keypad_pir_intruder_alarmMarking equipment with your postcode or name using a Permanent UV Marking Pen increases the chances of the property being recovered and returned to its rightful owner and can be done quickly and easily. There are also Alpha Dot Marking Systems available which are small pots containing hundreds of tiny micro dots suspended in liquid which are simply ‘painted’ into inaccessible areas with the small brush provided. A few dabs with the brush into corners etc. are enough to deposit quite a few of the micro dots, each of which contains a unique identifying code which is traceable back to the owner via a free database. Remember, the thief would have to find ALL the dots whereas the police only need find ONE!

With the warmer weather over the summer months a lot of people will be regularly using their bicycles and storing them in sheds and garages. This is one of the most popular items for thieves to steal and sell on. Shed Alarms are a useful deterrent and can be purchased for just a few pounds and are available by Mail Order.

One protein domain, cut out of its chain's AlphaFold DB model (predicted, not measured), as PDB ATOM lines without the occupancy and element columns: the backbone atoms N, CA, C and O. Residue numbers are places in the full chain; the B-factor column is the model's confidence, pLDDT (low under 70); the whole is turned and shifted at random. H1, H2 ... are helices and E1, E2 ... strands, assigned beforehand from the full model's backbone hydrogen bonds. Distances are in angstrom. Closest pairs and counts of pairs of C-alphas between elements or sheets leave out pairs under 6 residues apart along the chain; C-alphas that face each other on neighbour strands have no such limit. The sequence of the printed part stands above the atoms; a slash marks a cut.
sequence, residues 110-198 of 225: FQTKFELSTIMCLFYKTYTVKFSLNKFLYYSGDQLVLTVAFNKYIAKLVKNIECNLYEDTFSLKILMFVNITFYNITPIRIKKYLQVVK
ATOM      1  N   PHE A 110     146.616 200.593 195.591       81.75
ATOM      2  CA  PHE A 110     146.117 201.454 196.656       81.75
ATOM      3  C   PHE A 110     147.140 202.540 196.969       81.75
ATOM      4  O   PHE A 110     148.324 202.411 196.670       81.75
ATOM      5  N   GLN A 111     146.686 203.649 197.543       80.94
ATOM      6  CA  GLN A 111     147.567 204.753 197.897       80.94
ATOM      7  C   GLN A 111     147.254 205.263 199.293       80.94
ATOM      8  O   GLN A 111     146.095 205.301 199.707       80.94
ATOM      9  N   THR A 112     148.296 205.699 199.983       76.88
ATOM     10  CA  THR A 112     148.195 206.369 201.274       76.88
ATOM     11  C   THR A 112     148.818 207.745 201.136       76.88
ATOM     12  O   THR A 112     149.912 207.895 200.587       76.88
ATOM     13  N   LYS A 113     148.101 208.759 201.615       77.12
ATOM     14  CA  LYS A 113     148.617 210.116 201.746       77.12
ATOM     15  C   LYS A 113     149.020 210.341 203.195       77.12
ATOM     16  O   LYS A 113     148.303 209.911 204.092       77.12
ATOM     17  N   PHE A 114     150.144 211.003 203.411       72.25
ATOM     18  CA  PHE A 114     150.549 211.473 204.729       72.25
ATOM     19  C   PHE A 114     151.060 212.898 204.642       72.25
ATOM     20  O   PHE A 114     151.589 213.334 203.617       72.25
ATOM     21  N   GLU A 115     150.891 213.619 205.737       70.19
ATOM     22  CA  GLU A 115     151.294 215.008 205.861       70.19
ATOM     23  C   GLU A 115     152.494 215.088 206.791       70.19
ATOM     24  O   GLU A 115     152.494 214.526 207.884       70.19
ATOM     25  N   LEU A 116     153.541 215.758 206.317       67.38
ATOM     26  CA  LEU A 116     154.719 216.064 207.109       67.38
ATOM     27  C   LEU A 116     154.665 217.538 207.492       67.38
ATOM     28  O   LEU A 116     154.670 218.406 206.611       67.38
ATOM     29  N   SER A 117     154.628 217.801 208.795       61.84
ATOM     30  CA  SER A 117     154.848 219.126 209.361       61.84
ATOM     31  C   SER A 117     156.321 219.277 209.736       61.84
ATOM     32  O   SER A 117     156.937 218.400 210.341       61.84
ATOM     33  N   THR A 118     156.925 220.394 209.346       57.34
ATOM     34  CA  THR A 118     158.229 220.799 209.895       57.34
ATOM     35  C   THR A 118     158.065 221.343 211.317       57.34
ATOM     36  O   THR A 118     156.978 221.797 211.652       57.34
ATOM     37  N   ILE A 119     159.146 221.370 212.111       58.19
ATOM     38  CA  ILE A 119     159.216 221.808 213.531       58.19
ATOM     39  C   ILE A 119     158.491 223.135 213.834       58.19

July 25, 2008

Counterfeit £20 Notes Flooding UK

Filed under: Uncategorized — admin @ 6:36 am

COUNTERFEIT MONEY ALERT

Warnings have been issued about the use of forged £20 banknotes across the country in the last few weeks now reaching epidemic proportions.  Police officers have become aware of counterfeit £20 notes circulating in shops and other outlets across the UK and are advising retailers to compare any suspect notes with one that is known to be genuine, as there is always something that the counterfeiters cannot reproduce properly – usually the watermark or on poor quality paper.

The quality of the paper used in genuine notes is specially manufactured and almost impossible to get hold of by counterfeiters. Two things can help prevent you being caught out by a forged note; the first is a specially made Counterfeit Detection Pen which reacts to normal paper but not to genuine currency paper. The other is a UV Lamp (either Handheld UV Lamps which are battery operated or Mains operated units available) which will illuminate the ultraviolet marking within a genuine note.